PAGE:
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Rep. Bishop says Congress will step up on PeachCare

ATLANTA - Congress will address a shortfall facing children's health insurance in Georgia and 16 other states next month, U.S. Rep. Sanford Bishop vowed Wednesday.

But in the meantime, Bishop, D-Albany, urged the General Assembly to approve a "bridge plan'' to cover a projected $131 million shortfall in Georgia's version of the federal program, PeachCare for Kids, so health coverage for 273,000 Georgia children won't be disrupted.

"We have a shared responsibility,'' the veteran congressman and former state lawmaker told members of the Georgia House during brief remarks.

The deficit facing PeachCare has become a dominant issue in this year's legislative session.

Without a plan to plug the funding gap, lawmakers are unable to act on either Gov. Sonny Perdue's midyear budget request or the governor's spending recommendations for 2008.

As a result, legislative leaders have begun talking about calling a recess in the 40-day session, a break that could begin by the middle or end of next week.

Georgia's state and federal elected officials have been playing a game of chicken over PeachCare funding for more than a month.

Perdue and legislative leaders have attributed the shortfall to a flawed federal formula that sends more money to states that are less successful than Georgia in enrolling uninsured children in the program.

They have accused Congress of failing to step forward to meet the federal government's commitment to fund 70 percent of PeachCare.

On the other hand, members of the state's congressional delegation have said the shortfall is simply a matter of the program's rapid enrollment growth.

"That's a good problem to have,'' U.S. Sen. Saxby Chambliss, R-Ga., said Tuesday during a speech to members of the Georgia Senate. "It means we've got almost 70,000 additional children who have health insurance.''

While federal and state officials debate the cause of the deficit, Republicans and Democrats in the General Assembly disagree on how to fix it.

House Republican leaders have introduced a bill to tighten the eligibility requirements to enroll in PeachCare.

The legislation would limit the program to children in families earning 200 percent or less of the federal poverty limit, or $40,000 a year for a family of four. Current law caps eligibility at 235 percent of the poverty level.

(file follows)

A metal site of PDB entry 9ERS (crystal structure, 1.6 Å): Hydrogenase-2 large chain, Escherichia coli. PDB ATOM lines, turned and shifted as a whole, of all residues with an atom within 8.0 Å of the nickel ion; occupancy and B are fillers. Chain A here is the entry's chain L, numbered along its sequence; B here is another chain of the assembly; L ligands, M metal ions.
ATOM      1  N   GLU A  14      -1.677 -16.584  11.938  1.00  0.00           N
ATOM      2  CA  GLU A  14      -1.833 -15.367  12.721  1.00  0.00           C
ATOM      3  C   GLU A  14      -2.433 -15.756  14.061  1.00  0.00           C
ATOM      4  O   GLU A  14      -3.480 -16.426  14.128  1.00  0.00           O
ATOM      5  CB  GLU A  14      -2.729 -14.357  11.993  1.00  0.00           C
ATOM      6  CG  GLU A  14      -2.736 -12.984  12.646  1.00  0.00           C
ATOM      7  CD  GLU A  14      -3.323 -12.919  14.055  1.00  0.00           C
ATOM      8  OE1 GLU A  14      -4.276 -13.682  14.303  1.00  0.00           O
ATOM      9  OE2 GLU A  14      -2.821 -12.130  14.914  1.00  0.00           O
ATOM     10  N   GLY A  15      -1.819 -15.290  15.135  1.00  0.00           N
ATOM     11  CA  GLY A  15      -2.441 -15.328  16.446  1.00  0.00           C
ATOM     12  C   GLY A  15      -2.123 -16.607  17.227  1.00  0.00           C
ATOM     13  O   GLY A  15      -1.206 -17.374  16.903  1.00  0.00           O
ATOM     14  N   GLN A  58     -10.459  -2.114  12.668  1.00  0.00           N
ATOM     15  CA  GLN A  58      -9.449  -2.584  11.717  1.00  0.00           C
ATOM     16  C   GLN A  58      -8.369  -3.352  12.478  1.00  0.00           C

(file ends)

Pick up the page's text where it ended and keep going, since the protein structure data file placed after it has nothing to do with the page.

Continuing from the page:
But Democrats oppose the measure because it would remove about 21,000 children from PeachCare coverage.

Rep. Nikki Randall, D-Macon, vice chairman of the House Democratic Caucus, took to the well of the House on Wednesday to push for passage of a bill she has introduced that would allow the state to cover the shortfall until Congress acts on the funding.

"It's time for us to step up,'' she said. "It's time for Georgians to take care of Georgia.''

Congress, too, is looking at different fixes.

Chambliss and U.S. Sen. Johnny Isakson, R-Ga., have introduced a proposal in the Senate to fill the funding gap for Georgia and other states facing shortfalls by taking the funds from the states that are enjoying surpluses.

But the two Georgia Republicans face the obstacle of pushing their plan in a Democratic-controlled Senate.

Bishop said majority Democrats in the House plan to add funding for children's health insurance to a supplemental spending bill being sought by President Bush for the war in Iraq.

Meanwhile, a new Georgia House subcommittee given the task of finding a long-term solution to PeachCare's financial dilemma held its first meeting on Wednesday.

Mark Trail, who oversees PeachCare for the state Department of Community Health, outlined the agency's ongoing efforts to address fraud and abuse through new income and citizenship verification rules.

Trail said the DCH has found through random sampling of about 30 percent of PeachCare applicants that roughly 3 percent are lying about their incomes to the extent that they shouldn't be receiving coverage.

Rep. Sean Jerguson, R-Holly Springs, the subcommittee's chairman, said income verification is a worthwhile policy for the state, even if the percentage of cheaters is low.

"Even if it is 3 percent, that's 8,000 children,'' he said.